|If the Maori spirits come back as mosquitoes or sand flies it would explain why the air was humming with them last night. We thought our worst encounter was Russia but these come in as a very strong contender for the title. Then again it could just be that after 3 months of drought the rains have bought them out. It leads to our second problem in the wee small hours however, a possum up close and personal trying to get in our panniers for the food. We tried the usual roaring but this just delayed things this blighter was persistent. In the end we had to deet up and remove all food from the panniers put it in our dry bag and have it in the tent with us, there then ensued a killing spree for the next hour of the sand flies that had dived into the tent for the micro second the door was open, life’s a beach!!
Of course we forgot about the rubbish bag we had hung from the tree a little way away but figured we’d clean that mess up in the morning. Possum this close is bad news, like a cross between a rat and a monkey highly destructive, they are vermin out here but protected in Oz. They are not indigenous here and somebody a long time ago thought it would be a good idea to introduce them from Australia. The result was disastrous all NZs critters and birds suddenly had a new hunter that they were totally unprepared for and a lot almost met with extinction, so much so that national parks have started an eradication program so things like kiwis have a chance again.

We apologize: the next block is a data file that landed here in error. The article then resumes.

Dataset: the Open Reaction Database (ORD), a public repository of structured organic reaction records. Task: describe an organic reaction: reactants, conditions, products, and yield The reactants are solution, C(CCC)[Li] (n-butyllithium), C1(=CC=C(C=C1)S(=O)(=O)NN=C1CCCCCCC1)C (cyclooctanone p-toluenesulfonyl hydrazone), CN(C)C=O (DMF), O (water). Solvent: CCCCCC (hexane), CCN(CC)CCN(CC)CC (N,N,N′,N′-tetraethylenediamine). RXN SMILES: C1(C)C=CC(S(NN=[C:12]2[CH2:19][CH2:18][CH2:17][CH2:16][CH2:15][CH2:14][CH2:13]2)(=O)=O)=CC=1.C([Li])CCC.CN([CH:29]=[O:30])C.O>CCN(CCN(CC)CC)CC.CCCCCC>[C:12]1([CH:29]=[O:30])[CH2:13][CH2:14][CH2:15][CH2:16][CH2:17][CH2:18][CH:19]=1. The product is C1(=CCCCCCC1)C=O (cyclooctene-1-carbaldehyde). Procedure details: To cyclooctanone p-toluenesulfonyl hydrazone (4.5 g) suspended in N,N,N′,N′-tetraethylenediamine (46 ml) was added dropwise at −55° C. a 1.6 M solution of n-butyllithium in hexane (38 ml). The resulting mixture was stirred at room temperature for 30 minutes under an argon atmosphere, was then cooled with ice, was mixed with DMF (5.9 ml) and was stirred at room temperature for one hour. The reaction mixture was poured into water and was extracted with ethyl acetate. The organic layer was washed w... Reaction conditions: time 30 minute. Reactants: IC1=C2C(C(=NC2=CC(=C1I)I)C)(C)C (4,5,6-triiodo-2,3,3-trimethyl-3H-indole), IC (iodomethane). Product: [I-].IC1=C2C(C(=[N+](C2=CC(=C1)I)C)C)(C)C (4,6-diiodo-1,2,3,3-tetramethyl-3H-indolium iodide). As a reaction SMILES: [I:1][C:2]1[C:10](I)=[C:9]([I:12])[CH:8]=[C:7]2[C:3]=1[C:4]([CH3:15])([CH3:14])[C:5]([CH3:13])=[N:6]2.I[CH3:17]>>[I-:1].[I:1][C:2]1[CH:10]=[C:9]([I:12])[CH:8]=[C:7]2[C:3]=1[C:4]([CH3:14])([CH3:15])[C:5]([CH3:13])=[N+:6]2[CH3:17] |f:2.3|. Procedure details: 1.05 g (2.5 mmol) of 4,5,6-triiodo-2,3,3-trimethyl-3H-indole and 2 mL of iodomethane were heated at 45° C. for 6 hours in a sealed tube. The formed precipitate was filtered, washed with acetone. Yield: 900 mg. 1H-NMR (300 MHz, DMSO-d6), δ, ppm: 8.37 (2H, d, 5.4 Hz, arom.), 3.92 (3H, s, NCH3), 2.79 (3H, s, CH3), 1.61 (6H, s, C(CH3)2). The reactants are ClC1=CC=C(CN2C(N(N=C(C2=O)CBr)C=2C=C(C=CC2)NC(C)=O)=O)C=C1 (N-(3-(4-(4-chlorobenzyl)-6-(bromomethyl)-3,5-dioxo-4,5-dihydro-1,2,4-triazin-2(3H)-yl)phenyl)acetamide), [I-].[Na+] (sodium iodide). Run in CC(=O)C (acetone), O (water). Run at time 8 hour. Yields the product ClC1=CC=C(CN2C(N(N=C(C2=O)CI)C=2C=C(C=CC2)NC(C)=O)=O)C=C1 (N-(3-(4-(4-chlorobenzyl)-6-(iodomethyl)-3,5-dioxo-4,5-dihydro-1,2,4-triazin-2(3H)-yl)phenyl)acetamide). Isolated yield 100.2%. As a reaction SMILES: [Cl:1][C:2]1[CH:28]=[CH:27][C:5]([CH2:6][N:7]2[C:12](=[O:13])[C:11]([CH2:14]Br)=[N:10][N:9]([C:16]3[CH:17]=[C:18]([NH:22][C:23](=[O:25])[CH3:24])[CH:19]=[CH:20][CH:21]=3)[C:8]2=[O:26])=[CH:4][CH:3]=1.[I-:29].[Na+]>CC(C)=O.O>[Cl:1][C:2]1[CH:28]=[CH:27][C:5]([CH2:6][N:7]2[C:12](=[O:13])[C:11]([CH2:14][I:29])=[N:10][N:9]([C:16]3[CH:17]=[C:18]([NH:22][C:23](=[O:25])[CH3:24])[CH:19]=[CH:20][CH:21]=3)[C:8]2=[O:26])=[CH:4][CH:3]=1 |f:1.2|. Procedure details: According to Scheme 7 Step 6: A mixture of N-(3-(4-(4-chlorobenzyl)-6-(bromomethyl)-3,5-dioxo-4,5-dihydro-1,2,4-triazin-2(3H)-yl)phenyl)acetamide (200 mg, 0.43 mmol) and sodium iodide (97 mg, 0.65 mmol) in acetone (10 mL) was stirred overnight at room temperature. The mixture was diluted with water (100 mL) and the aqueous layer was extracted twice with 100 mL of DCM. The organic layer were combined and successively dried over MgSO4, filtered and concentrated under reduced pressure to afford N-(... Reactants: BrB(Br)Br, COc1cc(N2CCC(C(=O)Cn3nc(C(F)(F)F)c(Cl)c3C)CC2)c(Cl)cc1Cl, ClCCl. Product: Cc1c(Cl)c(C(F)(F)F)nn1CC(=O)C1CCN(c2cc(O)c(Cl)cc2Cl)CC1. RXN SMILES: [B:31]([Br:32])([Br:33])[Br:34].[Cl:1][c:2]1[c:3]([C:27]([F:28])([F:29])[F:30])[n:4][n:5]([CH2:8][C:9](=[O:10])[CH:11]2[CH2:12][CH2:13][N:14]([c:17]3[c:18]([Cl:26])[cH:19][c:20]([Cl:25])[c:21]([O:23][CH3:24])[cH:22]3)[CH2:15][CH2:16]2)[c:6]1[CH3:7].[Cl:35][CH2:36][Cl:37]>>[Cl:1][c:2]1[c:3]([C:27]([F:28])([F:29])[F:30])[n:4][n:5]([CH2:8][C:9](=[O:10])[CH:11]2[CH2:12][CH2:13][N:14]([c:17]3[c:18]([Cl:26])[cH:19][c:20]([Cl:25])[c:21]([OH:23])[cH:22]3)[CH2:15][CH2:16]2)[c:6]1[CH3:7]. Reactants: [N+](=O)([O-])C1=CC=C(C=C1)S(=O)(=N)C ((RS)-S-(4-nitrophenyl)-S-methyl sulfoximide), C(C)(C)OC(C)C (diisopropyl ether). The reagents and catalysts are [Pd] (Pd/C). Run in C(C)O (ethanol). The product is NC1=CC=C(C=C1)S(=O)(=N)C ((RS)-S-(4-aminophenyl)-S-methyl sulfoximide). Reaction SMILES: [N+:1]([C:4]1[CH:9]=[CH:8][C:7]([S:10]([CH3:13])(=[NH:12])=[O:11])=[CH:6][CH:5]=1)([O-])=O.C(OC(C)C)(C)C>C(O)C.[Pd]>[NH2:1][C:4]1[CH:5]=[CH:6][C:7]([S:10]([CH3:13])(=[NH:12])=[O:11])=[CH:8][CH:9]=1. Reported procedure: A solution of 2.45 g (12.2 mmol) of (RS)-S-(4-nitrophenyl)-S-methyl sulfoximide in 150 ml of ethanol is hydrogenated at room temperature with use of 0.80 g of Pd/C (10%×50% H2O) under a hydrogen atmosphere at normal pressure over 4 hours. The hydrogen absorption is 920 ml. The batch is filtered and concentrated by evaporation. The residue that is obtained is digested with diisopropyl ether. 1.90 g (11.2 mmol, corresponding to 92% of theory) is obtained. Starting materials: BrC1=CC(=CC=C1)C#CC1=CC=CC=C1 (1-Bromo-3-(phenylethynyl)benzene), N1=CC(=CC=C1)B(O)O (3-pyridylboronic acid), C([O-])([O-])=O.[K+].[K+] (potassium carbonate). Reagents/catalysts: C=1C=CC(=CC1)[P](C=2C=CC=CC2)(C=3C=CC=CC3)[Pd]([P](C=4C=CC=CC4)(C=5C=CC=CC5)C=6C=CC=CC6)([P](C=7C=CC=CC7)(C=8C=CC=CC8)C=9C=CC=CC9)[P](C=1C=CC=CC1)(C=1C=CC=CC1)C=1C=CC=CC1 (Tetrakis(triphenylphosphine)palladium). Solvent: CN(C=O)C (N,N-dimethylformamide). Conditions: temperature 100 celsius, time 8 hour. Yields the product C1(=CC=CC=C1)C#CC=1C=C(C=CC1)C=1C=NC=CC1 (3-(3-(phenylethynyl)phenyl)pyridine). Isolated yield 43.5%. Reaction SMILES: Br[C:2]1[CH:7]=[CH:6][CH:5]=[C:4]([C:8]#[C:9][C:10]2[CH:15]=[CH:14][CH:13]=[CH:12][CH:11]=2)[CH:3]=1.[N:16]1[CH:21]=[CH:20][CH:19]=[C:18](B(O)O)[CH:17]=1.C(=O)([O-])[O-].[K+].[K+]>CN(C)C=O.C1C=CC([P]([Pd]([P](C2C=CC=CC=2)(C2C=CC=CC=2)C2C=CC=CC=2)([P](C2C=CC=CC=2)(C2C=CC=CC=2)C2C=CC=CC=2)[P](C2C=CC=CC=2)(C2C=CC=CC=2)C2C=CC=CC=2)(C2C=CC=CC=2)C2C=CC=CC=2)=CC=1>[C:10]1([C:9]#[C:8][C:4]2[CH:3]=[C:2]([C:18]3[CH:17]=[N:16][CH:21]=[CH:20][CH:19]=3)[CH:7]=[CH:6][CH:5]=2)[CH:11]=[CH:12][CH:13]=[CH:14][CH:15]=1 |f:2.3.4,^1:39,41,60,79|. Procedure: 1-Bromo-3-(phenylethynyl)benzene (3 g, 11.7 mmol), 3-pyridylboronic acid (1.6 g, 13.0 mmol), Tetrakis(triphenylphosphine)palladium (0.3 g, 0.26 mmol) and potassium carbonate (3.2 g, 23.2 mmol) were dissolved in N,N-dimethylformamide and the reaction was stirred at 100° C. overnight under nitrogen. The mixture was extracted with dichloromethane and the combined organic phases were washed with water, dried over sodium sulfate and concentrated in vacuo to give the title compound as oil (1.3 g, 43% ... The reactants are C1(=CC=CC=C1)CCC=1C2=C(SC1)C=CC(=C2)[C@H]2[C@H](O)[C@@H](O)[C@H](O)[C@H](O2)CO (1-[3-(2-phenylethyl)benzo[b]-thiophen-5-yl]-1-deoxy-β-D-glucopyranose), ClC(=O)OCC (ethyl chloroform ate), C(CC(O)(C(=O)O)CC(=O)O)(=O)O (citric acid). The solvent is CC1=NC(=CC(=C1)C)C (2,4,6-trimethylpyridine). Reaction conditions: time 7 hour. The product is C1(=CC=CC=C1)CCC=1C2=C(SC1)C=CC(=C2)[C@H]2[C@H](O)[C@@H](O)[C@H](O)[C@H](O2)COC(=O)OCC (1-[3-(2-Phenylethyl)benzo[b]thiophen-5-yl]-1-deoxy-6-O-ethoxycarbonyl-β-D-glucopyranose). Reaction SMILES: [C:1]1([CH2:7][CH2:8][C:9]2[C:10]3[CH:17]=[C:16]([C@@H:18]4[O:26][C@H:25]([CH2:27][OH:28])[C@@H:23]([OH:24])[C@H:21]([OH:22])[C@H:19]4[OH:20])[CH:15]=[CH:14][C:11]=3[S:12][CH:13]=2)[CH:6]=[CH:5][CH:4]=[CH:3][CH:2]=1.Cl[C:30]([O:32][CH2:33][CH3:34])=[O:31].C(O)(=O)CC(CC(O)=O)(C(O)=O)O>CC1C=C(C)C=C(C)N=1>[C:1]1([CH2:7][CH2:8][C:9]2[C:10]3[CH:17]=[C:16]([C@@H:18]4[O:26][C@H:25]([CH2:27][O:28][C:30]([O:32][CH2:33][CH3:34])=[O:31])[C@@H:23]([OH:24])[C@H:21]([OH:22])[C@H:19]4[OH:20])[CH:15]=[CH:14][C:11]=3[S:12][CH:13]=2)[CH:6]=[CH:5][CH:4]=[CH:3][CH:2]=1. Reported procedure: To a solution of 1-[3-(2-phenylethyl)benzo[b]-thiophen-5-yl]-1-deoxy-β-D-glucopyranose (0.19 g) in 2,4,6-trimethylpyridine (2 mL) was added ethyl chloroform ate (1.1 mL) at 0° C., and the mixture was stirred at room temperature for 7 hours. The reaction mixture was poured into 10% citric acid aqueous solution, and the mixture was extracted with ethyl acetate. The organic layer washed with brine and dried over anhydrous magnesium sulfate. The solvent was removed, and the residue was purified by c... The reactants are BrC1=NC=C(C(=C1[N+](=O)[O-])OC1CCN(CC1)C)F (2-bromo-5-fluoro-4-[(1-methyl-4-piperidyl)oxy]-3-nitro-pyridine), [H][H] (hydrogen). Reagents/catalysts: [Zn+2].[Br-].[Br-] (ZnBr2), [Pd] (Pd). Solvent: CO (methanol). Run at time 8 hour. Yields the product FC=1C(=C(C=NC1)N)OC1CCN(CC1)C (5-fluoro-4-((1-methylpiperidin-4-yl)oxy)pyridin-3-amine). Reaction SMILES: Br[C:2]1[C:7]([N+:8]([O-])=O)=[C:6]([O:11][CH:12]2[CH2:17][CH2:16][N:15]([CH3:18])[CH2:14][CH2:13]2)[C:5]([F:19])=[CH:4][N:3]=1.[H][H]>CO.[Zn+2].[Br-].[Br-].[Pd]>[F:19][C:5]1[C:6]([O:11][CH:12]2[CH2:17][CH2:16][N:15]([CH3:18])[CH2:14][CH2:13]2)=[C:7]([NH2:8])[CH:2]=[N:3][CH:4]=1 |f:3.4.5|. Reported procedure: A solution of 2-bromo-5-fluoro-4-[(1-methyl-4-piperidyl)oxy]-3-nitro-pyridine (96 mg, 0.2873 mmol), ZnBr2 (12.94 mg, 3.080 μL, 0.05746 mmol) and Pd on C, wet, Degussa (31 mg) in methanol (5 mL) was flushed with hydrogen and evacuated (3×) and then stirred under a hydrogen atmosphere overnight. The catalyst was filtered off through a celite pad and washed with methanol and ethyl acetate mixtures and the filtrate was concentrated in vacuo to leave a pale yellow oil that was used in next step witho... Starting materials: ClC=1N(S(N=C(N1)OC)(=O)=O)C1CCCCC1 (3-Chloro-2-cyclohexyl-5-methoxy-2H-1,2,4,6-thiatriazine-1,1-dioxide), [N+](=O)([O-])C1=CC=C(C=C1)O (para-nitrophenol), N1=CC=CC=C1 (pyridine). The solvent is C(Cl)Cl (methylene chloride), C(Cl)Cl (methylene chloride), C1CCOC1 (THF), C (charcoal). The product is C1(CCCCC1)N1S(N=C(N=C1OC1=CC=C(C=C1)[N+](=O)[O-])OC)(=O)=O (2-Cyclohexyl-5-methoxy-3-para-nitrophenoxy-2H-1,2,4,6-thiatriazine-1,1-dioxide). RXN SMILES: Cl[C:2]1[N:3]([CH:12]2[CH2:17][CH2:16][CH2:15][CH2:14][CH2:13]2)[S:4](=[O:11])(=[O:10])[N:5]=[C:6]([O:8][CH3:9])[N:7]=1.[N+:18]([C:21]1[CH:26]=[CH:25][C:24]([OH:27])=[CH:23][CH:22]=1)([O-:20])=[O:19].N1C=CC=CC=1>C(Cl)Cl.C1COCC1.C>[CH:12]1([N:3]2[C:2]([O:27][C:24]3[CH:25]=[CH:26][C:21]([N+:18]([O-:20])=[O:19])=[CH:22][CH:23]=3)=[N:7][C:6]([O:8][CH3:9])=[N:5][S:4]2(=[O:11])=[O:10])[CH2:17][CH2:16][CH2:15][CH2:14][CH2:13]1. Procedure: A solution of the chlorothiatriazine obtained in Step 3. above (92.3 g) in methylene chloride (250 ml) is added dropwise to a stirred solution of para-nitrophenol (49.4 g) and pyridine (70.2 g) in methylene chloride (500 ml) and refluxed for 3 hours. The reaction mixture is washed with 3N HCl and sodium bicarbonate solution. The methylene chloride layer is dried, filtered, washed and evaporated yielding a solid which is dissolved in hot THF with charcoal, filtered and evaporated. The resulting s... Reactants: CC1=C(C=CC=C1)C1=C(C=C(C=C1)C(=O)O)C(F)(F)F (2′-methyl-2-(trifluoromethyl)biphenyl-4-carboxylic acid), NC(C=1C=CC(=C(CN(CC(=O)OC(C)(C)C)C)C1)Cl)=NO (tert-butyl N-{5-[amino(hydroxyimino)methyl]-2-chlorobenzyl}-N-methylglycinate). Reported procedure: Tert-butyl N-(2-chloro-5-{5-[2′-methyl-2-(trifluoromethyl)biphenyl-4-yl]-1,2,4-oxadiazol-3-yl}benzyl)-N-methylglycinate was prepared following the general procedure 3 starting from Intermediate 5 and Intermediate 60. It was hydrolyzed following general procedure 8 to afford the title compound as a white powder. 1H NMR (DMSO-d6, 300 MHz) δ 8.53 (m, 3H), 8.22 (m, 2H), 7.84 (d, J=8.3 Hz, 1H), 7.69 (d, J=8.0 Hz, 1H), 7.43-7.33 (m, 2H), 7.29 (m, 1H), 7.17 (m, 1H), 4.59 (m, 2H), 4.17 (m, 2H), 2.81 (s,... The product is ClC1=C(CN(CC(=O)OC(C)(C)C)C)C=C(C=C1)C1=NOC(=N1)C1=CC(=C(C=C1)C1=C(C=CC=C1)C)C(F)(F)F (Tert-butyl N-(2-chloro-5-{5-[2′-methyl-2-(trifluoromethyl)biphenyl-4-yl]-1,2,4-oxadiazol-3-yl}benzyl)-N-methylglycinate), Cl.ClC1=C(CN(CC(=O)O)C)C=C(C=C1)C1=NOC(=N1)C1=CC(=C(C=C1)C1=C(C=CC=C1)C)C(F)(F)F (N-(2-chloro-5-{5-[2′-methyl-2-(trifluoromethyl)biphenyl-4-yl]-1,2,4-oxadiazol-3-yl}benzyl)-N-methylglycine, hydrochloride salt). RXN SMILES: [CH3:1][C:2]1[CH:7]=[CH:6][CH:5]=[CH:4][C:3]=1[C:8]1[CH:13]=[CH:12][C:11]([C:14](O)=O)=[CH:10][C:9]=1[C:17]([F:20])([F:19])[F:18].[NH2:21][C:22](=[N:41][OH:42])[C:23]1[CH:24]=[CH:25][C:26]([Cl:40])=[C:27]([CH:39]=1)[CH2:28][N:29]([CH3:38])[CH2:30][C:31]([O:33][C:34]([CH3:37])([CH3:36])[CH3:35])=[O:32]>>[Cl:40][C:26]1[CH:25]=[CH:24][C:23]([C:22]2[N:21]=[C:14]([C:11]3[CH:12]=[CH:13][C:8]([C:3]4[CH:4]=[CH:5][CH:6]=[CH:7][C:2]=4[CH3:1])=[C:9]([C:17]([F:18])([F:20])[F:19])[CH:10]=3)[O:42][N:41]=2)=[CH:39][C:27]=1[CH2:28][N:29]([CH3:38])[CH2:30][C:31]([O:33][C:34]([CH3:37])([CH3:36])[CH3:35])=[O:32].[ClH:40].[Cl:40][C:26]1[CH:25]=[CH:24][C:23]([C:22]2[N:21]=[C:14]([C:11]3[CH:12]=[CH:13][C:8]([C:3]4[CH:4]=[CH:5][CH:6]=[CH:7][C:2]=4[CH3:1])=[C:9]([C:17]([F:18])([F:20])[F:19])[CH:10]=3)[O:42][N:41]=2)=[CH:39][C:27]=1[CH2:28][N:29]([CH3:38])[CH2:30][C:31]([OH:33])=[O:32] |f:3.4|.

The veil of early morning mist is slowly ebbing away and we catch our first glimpse of this magical place, our camping area is right on the sea front the last patch of grass before the dunes. Climbing the stile we tramp along the short stubby grass that clings to life here it’s roots in the sand. Passing alongside a lake we see small minnows which dart quickly away it is obviously tidal as a line of driftwood marks high tide. It gets progressively more sandy as we pass the dunes our boots sinking in once the top crust has been broken then we reach the firmer sand band washed regularly by the sea. The bay stretches out before us the only other footprints are from the gulls. There is a rocky outcrop which we head for at the edge of the bay, from this vantage point we can look out to sea and across the bay at our footprints. The sun is bringing beads of sweat to the surface of our bodies we look at each other and silently we hold hands as we make our way slowly back along the beach to the bike leaving this magical place as we found it.
We ride back up the 16kms of gravel road and turn back towards the Cape in the hope the weather is kinder for photos than yesterday. Half way the mist and cloud descend, by the time we reach the already full car park we can see that it is no better if not worse so we about turn and head south.
Back at Awanui we pull into a Kauri showroom famous for it’s staircase. The Kauri stump was positioned first and the building erected around it, then the inside was carved out into a circular staircase winding up the inside. As a centre piece it is magnificent as are many of the carvings, bowls and knick knacks on sale.
Next stop is for some food!!